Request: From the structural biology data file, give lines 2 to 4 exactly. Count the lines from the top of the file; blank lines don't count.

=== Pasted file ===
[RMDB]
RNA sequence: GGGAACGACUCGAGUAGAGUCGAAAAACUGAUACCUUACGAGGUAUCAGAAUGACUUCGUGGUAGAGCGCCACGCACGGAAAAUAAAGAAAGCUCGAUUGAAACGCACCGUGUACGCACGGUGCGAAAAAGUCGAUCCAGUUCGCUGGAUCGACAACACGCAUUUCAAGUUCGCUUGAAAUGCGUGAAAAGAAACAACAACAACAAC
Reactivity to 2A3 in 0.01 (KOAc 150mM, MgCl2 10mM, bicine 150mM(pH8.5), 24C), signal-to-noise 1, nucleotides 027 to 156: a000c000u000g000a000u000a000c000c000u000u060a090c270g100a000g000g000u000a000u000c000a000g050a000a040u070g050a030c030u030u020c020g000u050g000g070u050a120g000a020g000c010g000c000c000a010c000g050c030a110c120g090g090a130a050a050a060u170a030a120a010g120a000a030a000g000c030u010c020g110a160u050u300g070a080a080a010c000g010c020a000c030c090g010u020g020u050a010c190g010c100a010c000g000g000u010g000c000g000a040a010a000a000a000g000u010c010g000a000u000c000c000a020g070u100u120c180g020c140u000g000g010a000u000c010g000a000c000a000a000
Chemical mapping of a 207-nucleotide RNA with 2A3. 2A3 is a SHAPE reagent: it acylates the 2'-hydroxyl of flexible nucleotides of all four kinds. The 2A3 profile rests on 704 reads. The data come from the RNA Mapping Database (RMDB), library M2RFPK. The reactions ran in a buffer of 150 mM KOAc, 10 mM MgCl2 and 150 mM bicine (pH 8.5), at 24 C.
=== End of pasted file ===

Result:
RNA sequence: GGGAACGACUCGAGUAGAGUCGAAAAACUGAUACCUUACGAGGUAUCAGAAUGACUUCGUGGUAGAGCGCCACGCACGGAAAAUAAAGAAAGCUCGAUUGAAACGCACCGUGUACGCACGGUGCGAAAAAGUCGAUCCAGUUCGCUGGAUCGACAACACGCAUUUCAAGUUCGCUUGAAAUGCGUGAAAAGAAACAACAACAACAAC
Reactivity to 2A3 in 0.01 (KOAc 150mM, MgCl2 10mM, bicine 150mM(pH8.5), 24C), signal-to-noise 1, nucleotides 027 to 156: a000c000u000g000a000u000a000c000c000u000u060a090c270g100a000g000g000u000a000u000c000a000g050a000a040u070g050a030c030u030u020c020g000u050g000g070u050a120g000a020g000c010g000c000c000a010c000g050c030a110c120g090g090a130a050a050a060u170a030a120a010g120a000a030a000g000c030u010c020g110a160u050u300g070a080a080a010c000g010c020a000c030c090g010u020g020u050a010c190g010c100a010c000g000g000u010g000c000g000a040a010a000a000a000g000u010c010g000a000u000c000c000a020g070u100u120c180g020c140u000g000g010a000u000c010g000a000c000a000a000
Chemical mapping of a 207-nucleotide RNA with 2A3. 2A3 is a SHAPE reagent: it acylates the 2'-hydroxyl of flexible nucleotides of all four kinds. The 2A3 profile rests on 704 reads. The data come from the RNA Mapping Database (RMDB), library M2RFPK. The reactions ran in a buffer of 150 mM KOAc, 10 mM MgCl2 and 150 mM bicine (pH 8.5), at 24 C.